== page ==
Ofcom: Public Consultation on WRC-15

Logo WRC RA 2015The UK communications regulator Ofcom has started a public consultation on the key issues to be considered at the World Radiocommunication Conference 2015 (WRC).

These conferences are held approximately every four years and take key decisions concerning the identification and international harmonisation of spectrum bands.

Under a Government direction, Ofcom represents the UK at WRCs. The next conference takes place in Geneva from the November 2-27, 2015. It will consider a wide range of issues across a number of sector interests, including mobile broadband, maritime, aeronautical, satellite and science use of spectrum.

Ofcom’s consultation sets out the main issues to be discussed at the conference and the emerging UK position. The document also highlights the engagement process which Ofcom manages in order to allow stakeholders to meet with them and assist in the development of UK positions taken into the WRC.

Ofcom say they are keen to ensure that the development of UK positions for WRCs takes into account the views and concerns of all UK stakeholders. They have set up four separate working groups that are open to all stakeholders who have a relevant interest in international spectrum matters.
– Working Group A Scientific and Regulatory,
– Working Group B Satellite,
– Working Group C Aeronautical, Maritime and Amateur,
– Working Group D Mobile and Mobile Broadband.

The consultation document covers a number of proposals of interest to radio amateurs, among them are:

Agenda Item 1.1 – Additional allocations for Mobile (IMT) services and applications
This proposes 5725-5850 MHz as a candidate band for Wi-Fi. Both the Amateur and Amateur Satellite Services have allocations in 5725-5850 MHz. The segment 5830-5850 MHz is used for weak amateur satellite downlinks, e.g. UNITEC-1 and FITSAT-1 that depend on having a low noise floor. Wi-Fi could render this allocation unusable.

Question 3: Do you agree with Ofcom’s general approach on WRC-15 agenda item 1.1?

Question 10: Do you agree that the 5 350 – 5 470 MHz and 5 725 – 5 925 MHz bands could provide important additional capacity for Wi-Fi and similar systems? If so, and noting the need to protect both earth observation satellites and radar systems, do you agree that sharing solutions should be considered at WRC-15?

Agenda Item 1.4 Amateur service, on a secondary basis, in the 5250–5450 kHz band.
Allocate a portion of the 5250-5450 kHz band, globally, to the amateur service. Currently the band 5250 to 5450 kHz is allocated to the fixed and mobile services (not aeronautical) but not to the amateur service.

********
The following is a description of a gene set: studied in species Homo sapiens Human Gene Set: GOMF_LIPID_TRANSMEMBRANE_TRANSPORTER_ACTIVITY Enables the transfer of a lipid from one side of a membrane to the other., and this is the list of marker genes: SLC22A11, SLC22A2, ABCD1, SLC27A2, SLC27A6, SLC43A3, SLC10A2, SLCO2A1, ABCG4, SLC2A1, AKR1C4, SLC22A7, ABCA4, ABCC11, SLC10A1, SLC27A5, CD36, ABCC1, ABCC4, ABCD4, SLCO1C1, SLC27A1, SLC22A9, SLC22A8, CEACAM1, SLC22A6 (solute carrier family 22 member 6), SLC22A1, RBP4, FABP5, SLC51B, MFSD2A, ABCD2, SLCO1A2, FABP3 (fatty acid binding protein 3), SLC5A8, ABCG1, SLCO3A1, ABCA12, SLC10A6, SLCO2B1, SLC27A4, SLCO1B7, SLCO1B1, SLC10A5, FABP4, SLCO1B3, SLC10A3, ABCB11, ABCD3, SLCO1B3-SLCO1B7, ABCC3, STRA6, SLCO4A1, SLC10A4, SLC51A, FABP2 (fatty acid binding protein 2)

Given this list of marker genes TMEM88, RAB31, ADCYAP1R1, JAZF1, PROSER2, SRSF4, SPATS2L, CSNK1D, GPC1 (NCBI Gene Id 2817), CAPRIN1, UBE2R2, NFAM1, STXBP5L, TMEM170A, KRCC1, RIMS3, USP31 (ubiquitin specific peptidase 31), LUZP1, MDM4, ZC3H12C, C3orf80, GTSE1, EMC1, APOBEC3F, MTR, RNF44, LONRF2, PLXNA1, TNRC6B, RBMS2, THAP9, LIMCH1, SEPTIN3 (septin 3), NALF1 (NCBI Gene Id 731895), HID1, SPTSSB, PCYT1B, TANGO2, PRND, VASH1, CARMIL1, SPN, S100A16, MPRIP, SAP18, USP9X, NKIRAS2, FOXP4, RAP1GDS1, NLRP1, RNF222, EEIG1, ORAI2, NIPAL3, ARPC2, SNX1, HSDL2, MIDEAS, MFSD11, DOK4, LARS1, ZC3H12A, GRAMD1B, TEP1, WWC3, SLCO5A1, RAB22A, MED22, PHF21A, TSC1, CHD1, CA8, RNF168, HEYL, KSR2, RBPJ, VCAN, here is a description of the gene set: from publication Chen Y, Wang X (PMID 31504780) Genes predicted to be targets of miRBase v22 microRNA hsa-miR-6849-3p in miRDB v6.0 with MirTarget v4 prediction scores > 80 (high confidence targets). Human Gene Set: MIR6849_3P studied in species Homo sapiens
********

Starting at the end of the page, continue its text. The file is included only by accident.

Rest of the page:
Norwegian radio amateurs already have an allocation from 5260 kHz to 5410 kHz.

Question 14: Do you have any comments on the potential use by the amateur service in the 5 250 to 5 450 kHz band?

Agenda Item 1.10 – Additional mobile satellite IMT allocations in the 22-26 GHz range
The Amateur and Amateur Satellite Service have a Primary allocation at 24.000-24.050 GHz that needs to be protected.

Question 18: Do you agree that the UK should not support new allocations for the mobile satellite service in 22-26 GHz as they are not justified and that the focus should instead be upon the continued protection of the incumbent services?

Agenda Item 1.18 – Radar for automotive applications in 77.5-78.0 GHz
The Amateur and Amateur Satellite Services have a Primary allocation at 77.500-78.000 GHz.

Question 25: Do you agree that the UK should support a generic radiolocation allocation in the 77.5-78 GHz band, where appropriate technical conditions are established?

Agenda Item 9.1, issue 9.1.8 – Regulatory aspects for nano and pico-satellites

Question 38: Do you agree that no specific measures need to be introduced for nano and pico-satellites and that the current approach to their regulation is sufficient?

8.1 Future WRC Agenda items

This lists several points of interest to the amateur Services which are included in the initial proposals for future agenda items within the CEPT. Discussions within CEPT are at a preliminary stage and no decisions have yet been made.
– Harmonisation of 1800-2000 kHz in Region 1 to align with the Amateur service in Regions 2 and 3
– Allocation of 50-52 MHz to the amateur service and amateur satellite service in Region 1;
– Harmonisation of amateur microwave sub-bands – notably 3400-3410 MHz in Region 1 with Regions 2 and 3

The later point is not explicit as to which aspects of 3400-3410 MHz should be harmonised. Is this harmonisation with regard to just the Amateur Service or does it also encompass the Amateur Satellite Service ? 3400-3410 MHz is an Amateur Satellite Service allocation in ITU Regions 2 and 3.

Question 42: Do you have any comments regarding UK positions for future WRC agenda items?

Question 43: Are there any other possible agenda items you wish to see addressed by future WRCs?

When responding to Ofcom’s consultation there is no need to answer every question, just the one(s) of interest to you. Other questions can be left blank or marked No Comment.

The closing date for responses is September 19, 2014.

You can respond online at
https://stakeholders.ofcom.org.uk/consultations/wrc15/howtorespond/form

Consultation document
http://stakeholders.ofcom.org.uk/binaries/consultations/wrc15/summary/WRC-15_ConDoc.pdf

WRC-15 consultation Page
http://stakeholders.ofcom.org.uk/consultations/wrc15/